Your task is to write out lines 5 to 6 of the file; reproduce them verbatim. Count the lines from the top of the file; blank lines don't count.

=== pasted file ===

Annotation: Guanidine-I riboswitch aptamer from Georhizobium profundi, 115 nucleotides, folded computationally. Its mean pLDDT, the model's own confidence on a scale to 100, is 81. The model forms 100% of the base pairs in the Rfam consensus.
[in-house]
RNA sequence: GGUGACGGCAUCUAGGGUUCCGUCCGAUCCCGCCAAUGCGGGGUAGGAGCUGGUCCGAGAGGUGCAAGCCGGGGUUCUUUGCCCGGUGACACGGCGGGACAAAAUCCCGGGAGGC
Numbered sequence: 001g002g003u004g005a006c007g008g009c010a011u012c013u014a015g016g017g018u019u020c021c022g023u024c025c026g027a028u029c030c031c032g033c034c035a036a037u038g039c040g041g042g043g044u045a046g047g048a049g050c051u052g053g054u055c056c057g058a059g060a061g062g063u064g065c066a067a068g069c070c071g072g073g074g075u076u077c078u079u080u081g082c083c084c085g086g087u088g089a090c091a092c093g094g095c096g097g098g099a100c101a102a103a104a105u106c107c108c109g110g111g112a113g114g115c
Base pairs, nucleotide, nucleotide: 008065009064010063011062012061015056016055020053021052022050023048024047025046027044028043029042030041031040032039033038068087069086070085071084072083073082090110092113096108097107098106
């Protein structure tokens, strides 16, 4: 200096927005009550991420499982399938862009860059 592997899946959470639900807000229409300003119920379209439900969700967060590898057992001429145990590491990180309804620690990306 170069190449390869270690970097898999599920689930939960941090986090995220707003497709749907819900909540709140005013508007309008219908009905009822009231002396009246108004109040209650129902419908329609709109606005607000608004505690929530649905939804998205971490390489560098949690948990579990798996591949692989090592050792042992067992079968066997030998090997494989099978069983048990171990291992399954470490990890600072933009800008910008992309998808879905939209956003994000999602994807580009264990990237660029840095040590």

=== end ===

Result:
Base pairs, nucleotide, nucleotide: 008065009064010063011062012061015056016055020053021052022050023048024047025046027044028043029042030041031040032039033038068087069086070085071084072083073082090110092113096108097107098106
């Protein structure tokens, strides 16, 4: 200096927005009550991420499982399938862009860059 592997899946959470639900807000229409300003119920379209439900969700967060590898057992001429145990590491990180309804620690990306 170069190449390869270690970097898999599920689930939960941090986090995220707003497709749907819900909540709140005013508007309008219908009905009822009231002396009246108004109040209650129902419908329609709109606005607000608004505690929530649905939804998205971490390489560098949690948990579990798996591949692989090592050792042992067992079968066997030998090997494989099978069983048990171990291992399954470490990890600072933009800008910008992309998808879905939209956003994000999602994807580009264990990237660029840095040590």